Pope Francis’ efforts to inculcate a more merciful approach to homosexuals and divorced persons within the Catholic Church have failed to win the support of the majority of Bishops at the synod on the family. Conciliatory language used in a draft report, which many commentators hailed as a historical move towards greater acceptance of homosexuals, was voted down by the Bishops and will not appear in the final text, the Guardian has reported.
As Breitbart London reported earlier this week, the ‘relatio post disceptationem’ (‘report after the debate’), included a passages with references to the “gifts and qualities” that homosexuals could bring to the Church community. Some Bishops decried the language as a misconstruing of what was actually said during the proceedings, with the American cardinal Raymond Burke saying “A great number of the Synod Fathers found it objectionable.”
As a result, the final report omitted reference to the gifts and qualities, and also removed recognition of the “precious support” that same sex partners offered each other. In addition, a paragraph previously entitled “welcoming homosexual persons” was rebranded “pastoral attention to people of homosexual orientation”, and included the opinion that there could be “not even a remote” comparison between gay partnerships and heterosexual marriages.
“Nevertheless, men and woman of homosexual tendencies must be welcomed with respect and sensitivity”, the report read, adding that homosexuals should not be discriminated against.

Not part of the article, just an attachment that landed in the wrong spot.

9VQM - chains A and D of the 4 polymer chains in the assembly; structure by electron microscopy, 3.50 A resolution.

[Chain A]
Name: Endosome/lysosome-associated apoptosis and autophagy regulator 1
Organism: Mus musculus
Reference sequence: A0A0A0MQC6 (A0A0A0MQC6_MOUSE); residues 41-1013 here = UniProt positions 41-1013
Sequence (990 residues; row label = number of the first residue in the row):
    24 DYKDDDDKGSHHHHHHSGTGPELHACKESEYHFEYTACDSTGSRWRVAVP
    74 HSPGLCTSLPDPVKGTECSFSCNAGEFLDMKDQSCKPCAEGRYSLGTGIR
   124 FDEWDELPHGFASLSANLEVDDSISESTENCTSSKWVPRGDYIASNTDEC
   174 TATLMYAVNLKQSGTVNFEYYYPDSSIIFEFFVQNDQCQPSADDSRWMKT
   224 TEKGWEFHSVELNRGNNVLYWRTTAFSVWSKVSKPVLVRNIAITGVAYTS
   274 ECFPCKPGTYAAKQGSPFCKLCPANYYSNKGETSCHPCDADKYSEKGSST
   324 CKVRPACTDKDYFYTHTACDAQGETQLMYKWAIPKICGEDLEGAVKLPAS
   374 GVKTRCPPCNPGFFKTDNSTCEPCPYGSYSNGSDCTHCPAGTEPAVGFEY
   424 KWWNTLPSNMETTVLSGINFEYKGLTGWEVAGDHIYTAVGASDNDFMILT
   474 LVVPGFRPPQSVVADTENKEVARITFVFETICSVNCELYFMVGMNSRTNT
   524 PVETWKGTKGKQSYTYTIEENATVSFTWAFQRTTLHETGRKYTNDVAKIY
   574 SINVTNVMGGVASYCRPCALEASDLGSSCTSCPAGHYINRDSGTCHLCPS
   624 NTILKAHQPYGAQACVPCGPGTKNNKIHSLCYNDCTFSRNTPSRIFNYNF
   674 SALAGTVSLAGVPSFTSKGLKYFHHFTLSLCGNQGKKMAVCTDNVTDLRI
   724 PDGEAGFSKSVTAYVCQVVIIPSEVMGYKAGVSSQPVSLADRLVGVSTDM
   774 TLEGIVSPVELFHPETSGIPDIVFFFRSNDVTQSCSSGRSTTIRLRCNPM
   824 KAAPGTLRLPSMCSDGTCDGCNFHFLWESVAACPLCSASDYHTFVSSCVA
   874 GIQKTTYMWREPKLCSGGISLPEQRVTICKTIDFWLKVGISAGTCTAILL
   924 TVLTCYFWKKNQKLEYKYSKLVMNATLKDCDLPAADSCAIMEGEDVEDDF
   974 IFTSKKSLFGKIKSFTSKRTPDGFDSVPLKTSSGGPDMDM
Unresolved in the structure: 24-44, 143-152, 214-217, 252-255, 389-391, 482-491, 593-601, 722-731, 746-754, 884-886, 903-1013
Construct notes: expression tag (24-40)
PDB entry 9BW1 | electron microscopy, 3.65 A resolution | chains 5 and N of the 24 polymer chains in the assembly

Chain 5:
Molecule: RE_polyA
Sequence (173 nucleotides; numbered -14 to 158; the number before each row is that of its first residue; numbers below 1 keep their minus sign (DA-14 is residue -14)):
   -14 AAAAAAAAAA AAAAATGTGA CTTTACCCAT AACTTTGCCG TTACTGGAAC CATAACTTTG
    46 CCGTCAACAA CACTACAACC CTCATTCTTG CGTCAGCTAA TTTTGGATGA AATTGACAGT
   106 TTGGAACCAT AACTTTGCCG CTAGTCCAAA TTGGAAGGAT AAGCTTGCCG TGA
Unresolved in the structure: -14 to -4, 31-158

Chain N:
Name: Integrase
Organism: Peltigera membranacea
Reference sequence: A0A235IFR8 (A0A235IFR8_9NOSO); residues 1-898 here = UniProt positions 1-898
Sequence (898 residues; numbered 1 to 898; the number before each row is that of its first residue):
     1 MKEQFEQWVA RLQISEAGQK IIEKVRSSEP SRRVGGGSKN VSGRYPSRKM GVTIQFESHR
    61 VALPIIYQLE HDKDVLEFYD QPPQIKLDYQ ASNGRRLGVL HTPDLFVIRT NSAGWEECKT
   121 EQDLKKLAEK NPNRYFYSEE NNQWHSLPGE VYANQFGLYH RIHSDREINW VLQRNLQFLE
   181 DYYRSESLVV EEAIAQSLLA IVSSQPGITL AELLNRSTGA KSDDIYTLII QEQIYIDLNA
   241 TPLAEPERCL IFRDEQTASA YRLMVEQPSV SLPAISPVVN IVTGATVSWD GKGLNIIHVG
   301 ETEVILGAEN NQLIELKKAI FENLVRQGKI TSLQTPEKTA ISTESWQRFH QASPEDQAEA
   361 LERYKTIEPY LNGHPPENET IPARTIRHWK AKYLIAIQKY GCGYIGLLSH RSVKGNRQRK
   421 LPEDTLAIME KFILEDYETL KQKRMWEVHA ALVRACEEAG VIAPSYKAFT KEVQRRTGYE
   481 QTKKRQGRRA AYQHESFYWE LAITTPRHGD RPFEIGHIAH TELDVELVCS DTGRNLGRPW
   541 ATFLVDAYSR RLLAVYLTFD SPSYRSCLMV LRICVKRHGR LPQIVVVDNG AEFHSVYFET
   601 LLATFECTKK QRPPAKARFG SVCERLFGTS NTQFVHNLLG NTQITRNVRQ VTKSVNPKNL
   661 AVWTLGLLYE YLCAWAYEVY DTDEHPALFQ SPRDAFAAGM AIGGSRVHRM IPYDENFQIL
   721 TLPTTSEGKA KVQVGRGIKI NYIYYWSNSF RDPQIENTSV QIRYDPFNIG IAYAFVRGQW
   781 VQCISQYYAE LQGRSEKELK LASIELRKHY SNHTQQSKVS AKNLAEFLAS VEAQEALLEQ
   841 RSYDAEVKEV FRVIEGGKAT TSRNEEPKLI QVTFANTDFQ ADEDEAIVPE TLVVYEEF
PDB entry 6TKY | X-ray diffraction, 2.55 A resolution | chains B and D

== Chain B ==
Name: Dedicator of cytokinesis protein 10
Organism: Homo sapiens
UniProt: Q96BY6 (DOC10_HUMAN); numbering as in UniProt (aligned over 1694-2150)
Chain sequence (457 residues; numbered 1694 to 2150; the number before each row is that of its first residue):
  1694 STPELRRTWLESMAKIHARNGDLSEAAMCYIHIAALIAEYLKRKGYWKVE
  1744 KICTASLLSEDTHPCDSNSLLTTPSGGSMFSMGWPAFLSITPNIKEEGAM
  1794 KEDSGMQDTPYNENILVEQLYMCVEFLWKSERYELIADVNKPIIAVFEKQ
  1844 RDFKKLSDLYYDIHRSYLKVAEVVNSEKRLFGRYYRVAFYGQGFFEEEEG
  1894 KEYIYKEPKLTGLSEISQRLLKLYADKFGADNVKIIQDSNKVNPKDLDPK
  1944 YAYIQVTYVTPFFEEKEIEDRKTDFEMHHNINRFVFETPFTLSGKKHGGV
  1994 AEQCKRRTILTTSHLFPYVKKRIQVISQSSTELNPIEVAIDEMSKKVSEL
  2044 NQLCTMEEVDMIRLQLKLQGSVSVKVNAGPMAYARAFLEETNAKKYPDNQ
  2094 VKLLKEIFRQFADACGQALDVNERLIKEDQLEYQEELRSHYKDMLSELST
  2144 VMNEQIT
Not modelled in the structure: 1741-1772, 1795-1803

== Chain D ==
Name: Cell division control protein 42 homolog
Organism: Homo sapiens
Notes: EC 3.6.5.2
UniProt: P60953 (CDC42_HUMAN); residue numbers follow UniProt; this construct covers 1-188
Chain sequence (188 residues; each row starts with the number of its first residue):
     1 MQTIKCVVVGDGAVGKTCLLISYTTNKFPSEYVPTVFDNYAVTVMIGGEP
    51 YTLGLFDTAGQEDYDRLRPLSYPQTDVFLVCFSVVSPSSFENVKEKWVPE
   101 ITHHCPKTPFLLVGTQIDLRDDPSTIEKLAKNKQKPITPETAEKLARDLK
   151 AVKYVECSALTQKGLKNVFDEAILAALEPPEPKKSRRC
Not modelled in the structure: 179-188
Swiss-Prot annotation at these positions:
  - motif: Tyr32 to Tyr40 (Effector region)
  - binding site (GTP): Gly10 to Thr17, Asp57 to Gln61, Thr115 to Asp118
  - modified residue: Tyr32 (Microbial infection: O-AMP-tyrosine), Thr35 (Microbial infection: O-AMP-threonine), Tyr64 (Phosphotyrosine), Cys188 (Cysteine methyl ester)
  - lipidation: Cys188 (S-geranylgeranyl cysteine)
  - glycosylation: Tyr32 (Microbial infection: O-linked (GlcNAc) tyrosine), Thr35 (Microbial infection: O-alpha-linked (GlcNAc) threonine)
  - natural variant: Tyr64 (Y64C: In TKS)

Despite the toning down of the language, these passages still failed to gain the two thirds support needed to be included in the final text, although, as the vote was anonymous, it is unclear whether it failed due to a protest from more liberal Bishops who preferred the more accepting version. The vote fell by 118 voting for the text to 62 voting against, falling short of acceptance by just two votes.
If the Pope was disappointed by the result, he did not make his feelings known. In his closing speech at the extraordinary synod, the first to take place for thirty years, the Pope said “Personally I would have been very worried and saddened if there hadn’t been these … animated discussions … if everyone had agreed with one another or had kept silent in a false and acquiescent peace.
“God is not afraid of new things. That is why he is continuously surprising us, opening our hearts and guiding us in unexpected ways.
“The Church is called to waste no time in seeking to bind up open wounds and to rekindle hope in so many people who have lost hope.”
He also suggested that the question of attitudes to homosexuals may be revisited next year, saying “May the Holy Spirit, who during these busy days has enabled us to work generously, in true freedom and humble creativity, continue to guide the journey which, in the Churches throughout the world, is bringing us to the Ordinary Synod of Bishops in October 2015.
“We have sown and we continued to sow, patiently and perseveringly, in the certainty that it is the Lord who gives growth to what we have sown.”
His closing remarks were met with a four minute standing ovation from the gathered Bishops.
If the Pope was not disappointed, others in the Catholic Church were. Francis DeBernardo, executive director of New Ways Ministry, a Catholic gay rights group in the United States, told Reuters that it was “very disappointing that the synod’s final report did not retain the gracious welcome to lesbian and gay people that the draft of the report included”.
“Instead, the bishops have taken a narrow view of pastoral care by defining it simply as opposition to marriage for same-gender couples,” he said.
The only other passage to fail to win a majority vote was a section on Catholics who have divorced and been remarried should be able to take holy communion. The Pope made his feelings on the matter clear last month when he married a number of couples living in sin, including divorcees.
However, according to Thomas Rosica, English language assistant to Vatican spokesman Federico Lombardi, the two sections had not been “completely rejected”. He pointed out that the report was “not a magisterial document”, but “a work in progress”, proving a basis for further discussion at next year’s synod.